Comparative analysis of the phytocyanin gene family in 10 plant species: a focus on Zea mays.

Cao J, Li X, Lv Y, Ding L - Front Plant Sci (2015)

Gain and loss of the PC genes in plant evolution. Seven internal nodes (V, Viridiplantae; E, Embryophyte; T, Tracheophyte; A, Angiosperm; G, Grass; Eu, eudicots; R, Rosid) are shown in the rectangles. Plus and minus signs indicate gene gain and loss events, respectively.
© Copyright Policy
Related In: Results  -  Collection

License
Show All Figures
getmorefigures.php?uid=PMC4499708&req=5

Figure 2: Gain and loss of the PC genes in plant evolution. Seven internal nodes (V, Viridiplantae; E, Embryophyte; T, Tracheophyte; A, Angiosperm; G, Grass; Eu, eudicots; R, Rosid) are shown in the rectangles. Plus and minus signs indicate gene gain and loss events, respectively.
Mentions: It has been suggested that the Chlorophycean is the primitive species in Viridiplantae from which all land plants have evolved (Misumi et al., 2008). The earliest PCs possibly originated about 1 billion years ago in algae (Merchant et al., 2007; Misumi et al., 2008). Our search for PCs in Chlamydomonas reinhardtii found only one member. Therefore, the origin of the plant PC genes could be traced to the ancient algae. The PC gene family appeared to expand by duplication events. For example, Physcomitrella patens has 28 PC genes, which soybean exhibites 89 paralogous gene sequences representing about 19% of total 465 identified PCs, which might be due to at least three whole genome duplications (Schmutz et al., 2010). As we know, expansion and conservation of a gene family in evolution imply important roles during organism adaptation to environment (Cao et al., 2011; Cao and Shi, 2012). Next, we also estimated the number of PC genes in the MRCA to better understand how this family gene has evolved in Viridiplantae. Reconciliation of the species phylogeny with the gene trees suggested that one ancestral PC gene exist in the MRCA of Viridiplantae. Furthermore, we identified 32 orthologous genes in the Embryophyte MRCA and 44 in the MRCA of Tracheophyte (Figure 2). We also found that the number of PCs remained relatively increased from the land plants (P. patens) to the angiosperms. Eudicot ancestral PCs once more expanded significantly after the separation from monocot species about 145 million years ago (Xu et al., 2009). We identified about 109 ancestral PC genes in the MRCA of eudicots. After that, many PC genes have lost in the eudicots. It appeared that the PC family had been reduced in all the analyzed eudicot species compared with the number of MRCA in eudicots. For example, the number of PCs decreased approximately 65.1 and 55 percent for Arabidopsis and tomato, respectively. Whereas when compared the number of ancestral PC genes, it appeared that this family had expanded in all the extant species. In addition, this expansion was uneven among these plant species. For instance, there are 77, 60, 41, and 28 genes in poplar, maize, grape, moss, respectively, while the estimated numbers of genes in the MACA of Viridiplantae are seven. Therefore, poplar, maize, grape and moss have gained 70, 53, 34 and 21 genes, respectively, since their splits. The numbers of genes gained in the soybean lineage are much greater than that in other lineages.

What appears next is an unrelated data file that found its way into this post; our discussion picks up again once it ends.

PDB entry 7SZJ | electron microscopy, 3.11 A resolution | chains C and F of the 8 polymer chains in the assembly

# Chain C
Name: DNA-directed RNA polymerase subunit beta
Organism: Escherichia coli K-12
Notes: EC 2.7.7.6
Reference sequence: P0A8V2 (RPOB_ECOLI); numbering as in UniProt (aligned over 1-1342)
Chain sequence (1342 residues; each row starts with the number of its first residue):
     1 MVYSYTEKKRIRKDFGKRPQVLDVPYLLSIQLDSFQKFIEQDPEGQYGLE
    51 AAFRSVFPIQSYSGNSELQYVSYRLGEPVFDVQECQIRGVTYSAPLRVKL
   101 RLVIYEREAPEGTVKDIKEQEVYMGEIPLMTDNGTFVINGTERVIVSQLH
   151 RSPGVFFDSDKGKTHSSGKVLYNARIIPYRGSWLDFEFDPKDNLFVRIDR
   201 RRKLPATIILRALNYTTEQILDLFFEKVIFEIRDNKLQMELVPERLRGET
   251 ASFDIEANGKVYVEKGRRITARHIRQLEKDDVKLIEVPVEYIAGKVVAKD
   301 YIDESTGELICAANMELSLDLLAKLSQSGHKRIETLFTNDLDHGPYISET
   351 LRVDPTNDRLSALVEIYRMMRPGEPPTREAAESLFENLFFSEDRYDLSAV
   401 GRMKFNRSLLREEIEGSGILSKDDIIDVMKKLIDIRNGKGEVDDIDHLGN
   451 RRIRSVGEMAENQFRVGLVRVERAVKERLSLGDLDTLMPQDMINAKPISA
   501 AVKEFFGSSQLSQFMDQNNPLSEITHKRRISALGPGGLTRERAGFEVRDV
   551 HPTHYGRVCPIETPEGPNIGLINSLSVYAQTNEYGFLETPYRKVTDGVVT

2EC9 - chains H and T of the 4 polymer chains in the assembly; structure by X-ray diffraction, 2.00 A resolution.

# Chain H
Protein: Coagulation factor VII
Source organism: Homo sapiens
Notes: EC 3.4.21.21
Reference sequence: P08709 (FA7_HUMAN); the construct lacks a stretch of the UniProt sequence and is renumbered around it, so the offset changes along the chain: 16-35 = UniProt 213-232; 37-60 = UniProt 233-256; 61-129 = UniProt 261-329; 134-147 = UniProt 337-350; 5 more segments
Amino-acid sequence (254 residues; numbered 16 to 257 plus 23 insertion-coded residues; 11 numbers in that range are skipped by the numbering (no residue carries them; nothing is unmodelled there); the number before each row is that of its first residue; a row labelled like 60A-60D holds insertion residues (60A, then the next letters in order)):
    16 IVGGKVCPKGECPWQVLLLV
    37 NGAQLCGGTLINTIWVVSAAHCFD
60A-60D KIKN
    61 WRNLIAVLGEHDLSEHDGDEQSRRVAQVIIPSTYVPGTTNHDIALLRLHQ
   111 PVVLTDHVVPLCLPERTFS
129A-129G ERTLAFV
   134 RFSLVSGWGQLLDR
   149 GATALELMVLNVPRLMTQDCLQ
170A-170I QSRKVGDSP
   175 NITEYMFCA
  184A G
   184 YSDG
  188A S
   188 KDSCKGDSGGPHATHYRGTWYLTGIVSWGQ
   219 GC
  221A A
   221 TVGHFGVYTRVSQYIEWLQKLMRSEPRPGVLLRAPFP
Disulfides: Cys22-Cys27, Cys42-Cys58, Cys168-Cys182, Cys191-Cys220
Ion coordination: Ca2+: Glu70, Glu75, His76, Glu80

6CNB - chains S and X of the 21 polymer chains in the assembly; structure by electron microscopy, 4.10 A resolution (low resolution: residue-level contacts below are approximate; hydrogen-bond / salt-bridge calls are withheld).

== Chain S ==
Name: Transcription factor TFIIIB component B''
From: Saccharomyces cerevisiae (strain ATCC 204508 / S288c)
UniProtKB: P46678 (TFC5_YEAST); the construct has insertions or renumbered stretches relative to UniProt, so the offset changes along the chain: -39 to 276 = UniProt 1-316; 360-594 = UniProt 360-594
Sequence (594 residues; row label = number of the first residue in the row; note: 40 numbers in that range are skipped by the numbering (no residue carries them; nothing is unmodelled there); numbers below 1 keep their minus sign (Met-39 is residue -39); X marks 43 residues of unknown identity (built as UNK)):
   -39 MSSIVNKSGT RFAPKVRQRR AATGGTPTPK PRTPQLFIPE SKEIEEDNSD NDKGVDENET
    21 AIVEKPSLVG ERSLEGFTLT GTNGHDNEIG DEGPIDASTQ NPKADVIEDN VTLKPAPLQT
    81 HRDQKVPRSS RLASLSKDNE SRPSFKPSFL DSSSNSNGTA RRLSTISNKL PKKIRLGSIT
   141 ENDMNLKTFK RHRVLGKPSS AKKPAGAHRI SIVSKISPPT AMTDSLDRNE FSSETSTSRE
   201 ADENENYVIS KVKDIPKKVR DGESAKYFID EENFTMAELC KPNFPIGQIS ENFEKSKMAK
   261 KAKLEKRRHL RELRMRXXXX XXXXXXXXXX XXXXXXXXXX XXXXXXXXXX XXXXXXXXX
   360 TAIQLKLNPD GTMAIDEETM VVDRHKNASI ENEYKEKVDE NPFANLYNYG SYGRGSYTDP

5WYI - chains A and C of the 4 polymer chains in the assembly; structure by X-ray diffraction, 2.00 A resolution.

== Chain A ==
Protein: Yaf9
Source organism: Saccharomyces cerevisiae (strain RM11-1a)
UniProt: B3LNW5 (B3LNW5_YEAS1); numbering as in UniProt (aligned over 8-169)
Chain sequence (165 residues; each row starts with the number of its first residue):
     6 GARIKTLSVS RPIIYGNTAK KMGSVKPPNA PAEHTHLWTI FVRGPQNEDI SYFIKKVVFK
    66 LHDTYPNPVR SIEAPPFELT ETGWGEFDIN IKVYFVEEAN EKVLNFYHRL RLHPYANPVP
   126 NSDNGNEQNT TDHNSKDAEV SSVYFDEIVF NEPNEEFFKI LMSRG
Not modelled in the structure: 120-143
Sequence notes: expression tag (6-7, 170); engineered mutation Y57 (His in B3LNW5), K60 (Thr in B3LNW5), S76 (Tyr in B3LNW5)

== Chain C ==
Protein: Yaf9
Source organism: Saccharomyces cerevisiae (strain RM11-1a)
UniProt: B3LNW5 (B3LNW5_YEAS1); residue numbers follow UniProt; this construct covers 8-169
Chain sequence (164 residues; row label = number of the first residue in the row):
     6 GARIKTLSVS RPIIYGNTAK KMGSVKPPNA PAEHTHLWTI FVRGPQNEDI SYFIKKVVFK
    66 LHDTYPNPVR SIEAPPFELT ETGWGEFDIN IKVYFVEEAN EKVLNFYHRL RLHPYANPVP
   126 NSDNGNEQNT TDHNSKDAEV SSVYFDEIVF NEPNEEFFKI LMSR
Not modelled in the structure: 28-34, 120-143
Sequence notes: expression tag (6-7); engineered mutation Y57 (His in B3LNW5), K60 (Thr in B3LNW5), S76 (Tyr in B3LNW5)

Bottom Line: We found an expansion process of this gene family in evolution.ZmUC16 was strongly expressed after drought treatment.This study will provide a basis for future understanding the characterization of this family.

View Article: PubMed Central - PubMed

Affiliation: Institute of Life Sciences, Jiangsu University Zhenjiang, China.

ABSTRACT
Phytocyanins (PCs) are plant-specific blue copper proteins, which play essential roles in electron transport. While the origin and expansion of this gene family is not well-investigated in plants. Here, we investigated their evolution by undertaking a genome-wide identification and comparison in 10 plants: Arabidopsis, rice, poplar, tomato, soybean, grape, maize, Selaginella moellendorffii, Physcomitrella patens, and Chlamydomonas reinhardtii. We found an expansion process of this gene family in evolution. Except PCs in Arabidopsis and rice, which have described in previous researches, a structural analysis of PCs in other eight plants indicated that 292 PCs contained N-terminal secretion signals and 217 PCs were expected to have glycosylphosphatidylinositol-anchor signals. Moreover, 281 PCs had putative arabinogalactan glycomodules and might be AGPs. Chromosomal distribution and duplication patterns indicated that tandem and segmental duplication played dominant roles for the expansion of PC genes. In addition, gene organization and motif compositions are highly conserved in each clade. Furthermore, expression profiles of maize PC genes revealed diversity in various stages of development. Moreover, all nine detected maize PC genes (ZmUC10, ZmUC16, ZmUC19, ZmSC2, ZmUC21, ZmENODL10, ZmUC22, ZmENODL13, and ZmENODL15) were down-regulated under salt treatment, and five PCs (ZmUC19, ZmSC2, ZmENODL10, ZmUC22, and ZmENODL13) were down-regulated under drought treatment. ZmUC16 was strongly expressed after drought treatment. This study will provide a basis for future understanding the characterization of this family.

No MeSH data available.